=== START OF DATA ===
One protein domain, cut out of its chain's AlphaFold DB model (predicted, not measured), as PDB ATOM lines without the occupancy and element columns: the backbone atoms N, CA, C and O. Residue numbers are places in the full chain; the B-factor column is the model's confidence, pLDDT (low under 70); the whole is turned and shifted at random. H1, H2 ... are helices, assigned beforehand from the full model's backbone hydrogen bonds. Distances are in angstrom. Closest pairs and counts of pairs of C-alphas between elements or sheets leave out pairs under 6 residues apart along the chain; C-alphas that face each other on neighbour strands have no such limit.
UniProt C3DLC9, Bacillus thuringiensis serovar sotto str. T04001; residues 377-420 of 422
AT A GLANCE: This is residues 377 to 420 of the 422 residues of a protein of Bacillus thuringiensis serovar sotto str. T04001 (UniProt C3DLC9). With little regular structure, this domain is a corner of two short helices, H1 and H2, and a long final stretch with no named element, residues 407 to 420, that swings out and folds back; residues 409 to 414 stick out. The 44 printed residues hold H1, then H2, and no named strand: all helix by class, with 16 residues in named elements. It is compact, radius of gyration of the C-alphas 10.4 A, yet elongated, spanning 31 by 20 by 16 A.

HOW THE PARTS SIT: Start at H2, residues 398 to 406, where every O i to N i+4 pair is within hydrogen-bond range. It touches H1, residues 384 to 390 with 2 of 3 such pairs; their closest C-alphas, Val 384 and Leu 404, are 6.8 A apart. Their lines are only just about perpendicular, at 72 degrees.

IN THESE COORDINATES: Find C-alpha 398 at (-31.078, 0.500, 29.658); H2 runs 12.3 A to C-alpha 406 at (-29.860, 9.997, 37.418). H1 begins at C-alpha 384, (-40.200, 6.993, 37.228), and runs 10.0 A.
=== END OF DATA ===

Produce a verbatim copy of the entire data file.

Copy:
One protein domain, cut out of its chain's AlphaFold DB model (predicted, not measured), as PDB ATOM lines without the occupancy and element columns: the backbone atoms N, CA, C and O. Residue numbers are places in the full chain; the B-factor column is the model's confidence, pLDDT (low under 70); the whole is turned and shifted at random. H1, H2 ... are helices, assigned beforehand from the full model's backbone hydrogen bonds. Distances are in angstrom. Closest pairs and counts of pairs of C-alphas between elements or sheets leave out pairs under 6 residues apart along the chain; C-alphas that face each other on neighbour strands have no such limit.
UniProt C3DLC9, Bacillus thuringiensis serovar sotto str. T04001; residues 377-420 of 422
AT A GLANCE: This is residues 377 to 420 of the 422 residues of a protein of Bacillus thuringiensis serovar sotto str. T04001 (UniProt C3DLC9). With little regular structure, this domain is a corner of two short helices, H1 and H2, and a long final stretch with no named element, residues 407 to 420, that swings out and folds back; residues 409 to 414 stick out. The 44 printed residues hold H1, then H2, and no named strand: all helix by class, with 16 residues in named elements. It is compact, radius of gyration of the C-alphas 10.4 A, yet elongated, spanning 31 by 20 by 16 A.

HOW THE PARTS SIT: Start at H2, residues 398 to 406, where every O i to N i+4 pair is within hydrogen-bond range. It touches H1, residues 384 to 390 with 2 of 3 such pairs; their closest C-alphas, Val 384 and Leu 404, are 6.8 A apart. Their lines are only just about perpendicular, at 72 degrees.

IN THESE COORDINATES: Find C-alpha 398 at (-31.078, 0.500, 29.658); H2 runs 12.3 A to C-alpha 406 at (-29.860, 9.997, 37.418). H1 begins at C-alpha 384, (-40.200, 6.993, 37.228), and runs 10.0 A.